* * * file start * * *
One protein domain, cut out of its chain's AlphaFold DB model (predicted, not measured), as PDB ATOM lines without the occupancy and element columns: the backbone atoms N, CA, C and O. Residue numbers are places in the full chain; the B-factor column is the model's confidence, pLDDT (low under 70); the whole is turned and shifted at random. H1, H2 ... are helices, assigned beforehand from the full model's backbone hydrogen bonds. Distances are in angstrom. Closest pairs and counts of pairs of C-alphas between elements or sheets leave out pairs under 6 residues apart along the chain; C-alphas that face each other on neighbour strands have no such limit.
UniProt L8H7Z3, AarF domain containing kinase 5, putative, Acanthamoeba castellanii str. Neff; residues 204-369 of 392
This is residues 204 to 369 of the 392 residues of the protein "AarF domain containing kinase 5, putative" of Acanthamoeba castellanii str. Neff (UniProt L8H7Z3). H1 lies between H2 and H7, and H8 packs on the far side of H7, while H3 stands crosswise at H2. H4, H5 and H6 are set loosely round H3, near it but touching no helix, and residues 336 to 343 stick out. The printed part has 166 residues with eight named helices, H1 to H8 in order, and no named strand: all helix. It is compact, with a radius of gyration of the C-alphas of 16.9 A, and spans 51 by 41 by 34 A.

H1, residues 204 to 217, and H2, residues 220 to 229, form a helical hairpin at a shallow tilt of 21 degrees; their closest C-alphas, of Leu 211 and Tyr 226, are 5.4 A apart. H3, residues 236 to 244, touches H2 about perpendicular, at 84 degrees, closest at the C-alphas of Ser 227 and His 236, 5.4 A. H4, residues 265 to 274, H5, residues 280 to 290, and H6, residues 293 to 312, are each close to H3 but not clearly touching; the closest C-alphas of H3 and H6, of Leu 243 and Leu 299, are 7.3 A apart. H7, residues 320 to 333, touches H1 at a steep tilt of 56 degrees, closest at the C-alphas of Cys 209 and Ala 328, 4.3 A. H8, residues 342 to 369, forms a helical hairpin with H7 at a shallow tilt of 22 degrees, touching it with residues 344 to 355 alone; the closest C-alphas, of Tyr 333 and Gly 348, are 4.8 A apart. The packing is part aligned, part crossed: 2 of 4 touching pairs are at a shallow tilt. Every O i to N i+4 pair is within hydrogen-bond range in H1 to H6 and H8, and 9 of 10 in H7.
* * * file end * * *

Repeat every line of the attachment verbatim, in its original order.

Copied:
One protein domain, cut out of its chain's AlphaFold DB model (predicted, not measured), as PDB ATOM lines without the occupancy and element columns: the backbone atoms N, CA, C and O. Residue numbers are places in the full chain; the B-factor column is the model's confidence, pLDDT (low under 70); the whole is turned and shifted at random. H1, H2 ... are helices, assigned beforehand from the full model's backbone hydrogen bonds. Distances are in angstrom. Closest pairs and counts of pairs of C-alphas between elements or sheets leave out pairs under 6 residues apart along the chain; C-alphas that face each other on neighbour strands have no such limit.
UniProt L8H7Z3, AarF domain containing kinase 5, putative, Acanthamoeba castellanii str. Neff; residues 204-369 of 392
This is residues 204 to 369 of the 392 residues of the protein "AarF domain containing kinase 5, putative" of Acanthamoeba castellanii str. Neff (UniProt L8H7Z3). H1 lies between H2 and H7, and H8 packs on the far side of H7, while H3 stands crosswise at H2. H4, H5 and H6 are set loosely round H3, near it but touching no helix, and residues 336 to 343 stick out. The printed part has 166 residues with eight named helices, H1 to H8 in order, and no named strand: all helix. It is compact, with a radius of gyration of the C-alphas of 16.9 A, and spans 51 by 41 by 34 A.

H1, residues 204 to 217, and H2, residues 220 to 229, form a helical hairpin at a shallow tilt of 21 degrees; their closest C-alphas, of Leu 211 and Tyr 226, are 5.4 A apart. H3, residues 236 to 244, touches H2 about perpendicular, at 84 degrees, closest at the C-alphas of Ser 227 and His 236, 5.4 A. H4, residues 265 to 274, H5, residues 280 to 290, and H6, residues 293 to 312, are each close to H3 but not clearly touching; the closest C-alphas of H3 and H6, of Leu 243 and Leu 299, are 7.3 A apart. H7, residues 320 to 333, touches H1 at a steep tilt of 56 degrees, closest at the C-alphas of Cys 209 and Ala 328, 4.3 A. H8, residues 342 to 369, forms a helical hairpin with H7 at a shallow tilt of 22 degrees, touching it with residues 344 to 355 alone; the closest C-alphas, of Tyr 333 and Gly 348, are 4.8 A apart. The packing is part aligned, part crossed: 2 of 4 touching pairs are at a shallow tilt. Every O i to N i+4 pair is within hydrogen-bond range in H1 to H6 and H8, and 9 of 10 in H7.